You either retire a hero or live long enough to see yourself become the wastrel, noted one Batman villain. Jamie Dimon, now 66, made his reputation decades ago as a cold-blooded, by-the-numbers banking executive. But his tone has changed. The longtime chief executive of JPMorgan said at an investor event recently: “What we’re not going to do is hamstring ourselves to meet an overhead target.”
Higher spending lies behind the more blasé attitude. Earlier this year, JPMorgan — fretting at the threat posed by upstart fintechs to banking incumbents — announced that it would plough $15bn in 2022 back into the business, part of which would go on upgrading technology.
That figure is 50 per cent higher than in recent years and the company has been vague about specifics and payback. That shift has spooked analysts and now investors. JPMorgan’s share price this year is down a tenth and has trailed far behind the KBW US bank benchmark.
Dimon, after a long and distinguished run, has been given much rope by shareholders so the recent backlash must sting. In 2022, JPMorgan generated $48bn of net income, leading to a return on tangible equity of 23 per cent. All in all, it returned $5bn to shareholders through buybacks and dividends. While the bank possesses plenty of financial firepower, its shareholders focus on precise returns down to the decimal point.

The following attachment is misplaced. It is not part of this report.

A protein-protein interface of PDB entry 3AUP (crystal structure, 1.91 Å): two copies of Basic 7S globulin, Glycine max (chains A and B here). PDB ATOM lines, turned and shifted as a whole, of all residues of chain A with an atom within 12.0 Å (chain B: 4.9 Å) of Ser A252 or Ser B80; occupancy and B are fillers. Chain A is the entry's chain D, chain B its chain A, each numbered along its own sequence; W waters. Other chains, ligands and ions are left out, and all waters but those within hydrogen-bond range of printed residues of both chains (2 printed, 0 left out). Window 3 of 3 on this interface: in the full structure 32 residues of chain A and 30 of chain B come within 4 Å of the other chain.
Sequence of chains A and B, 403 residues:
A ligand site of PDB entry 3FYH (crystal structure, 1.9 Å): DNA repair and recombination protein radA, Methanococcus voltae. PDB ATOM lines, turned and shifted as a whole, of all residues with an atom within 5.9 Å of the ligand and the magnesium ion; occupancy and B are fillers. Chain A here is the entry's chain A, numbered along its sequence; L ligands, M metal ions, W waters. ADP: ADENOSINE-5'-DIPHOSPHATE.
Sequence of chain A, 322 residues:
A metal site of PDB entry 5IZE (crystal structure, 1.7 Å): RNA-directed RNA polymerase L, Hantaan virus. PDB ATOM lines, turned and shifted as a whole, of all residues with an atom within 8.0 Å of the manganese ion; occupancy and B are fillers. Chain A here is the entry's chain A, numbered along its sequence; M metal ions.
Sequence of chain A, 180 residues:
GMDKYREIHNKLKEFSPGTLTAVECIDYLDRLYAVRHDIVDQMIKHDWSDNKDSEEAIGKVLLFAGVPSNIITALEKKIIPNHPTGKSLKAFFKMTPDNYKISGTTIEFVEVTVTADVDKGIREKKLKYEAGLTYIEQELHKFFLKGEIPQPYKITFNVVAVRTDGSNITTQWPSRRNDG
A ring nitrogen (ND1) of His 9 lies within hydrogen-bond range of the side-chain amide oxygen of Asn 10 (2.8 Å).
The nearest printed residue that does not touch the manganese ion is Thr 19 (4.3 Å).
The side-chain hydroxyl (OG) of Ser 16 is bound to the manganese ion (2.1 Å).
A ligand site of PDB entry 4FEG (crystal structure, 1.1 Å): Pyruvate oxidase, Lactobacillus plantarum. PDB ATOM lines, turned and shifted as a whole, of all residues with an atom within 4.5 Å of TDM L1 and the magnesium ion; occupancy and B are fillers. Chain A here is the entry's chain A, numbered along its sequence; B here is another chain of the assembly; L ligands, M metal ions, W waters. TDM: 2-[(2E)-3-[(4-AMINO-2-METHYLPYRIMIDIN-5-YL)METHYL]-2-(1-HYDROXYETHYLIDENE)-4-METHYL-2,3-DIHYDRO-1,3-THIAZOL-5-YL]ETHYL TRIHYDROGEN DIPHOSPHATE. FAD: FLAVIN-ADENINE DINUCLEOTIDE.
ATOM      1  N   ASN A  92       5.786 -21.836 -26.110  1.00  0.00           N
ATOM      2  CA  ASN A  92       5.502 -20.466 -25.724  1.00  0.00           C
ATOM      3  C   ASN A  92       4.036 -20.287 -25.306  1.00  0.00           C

Dimon recently defended these huge outlays. Spending heavily to migrate its legacy mainframe computing system to the cloud will enable JPMorgan to improve the way it deals with customers. While the exact value and timing of that payback is unknown, the bank believes it a necessary wager.
Ironically, growth-obsessed investors had cared little for such financial discipline in fintech rivals’ spending. That too may have changed. Executives of PayPal, Block and Affirm and others have watched their shares fall at least 40 per cent in the last six months, following heavy operating losses. This suggests a new era of impatience with open-ended investment plans.
Source: Financial Times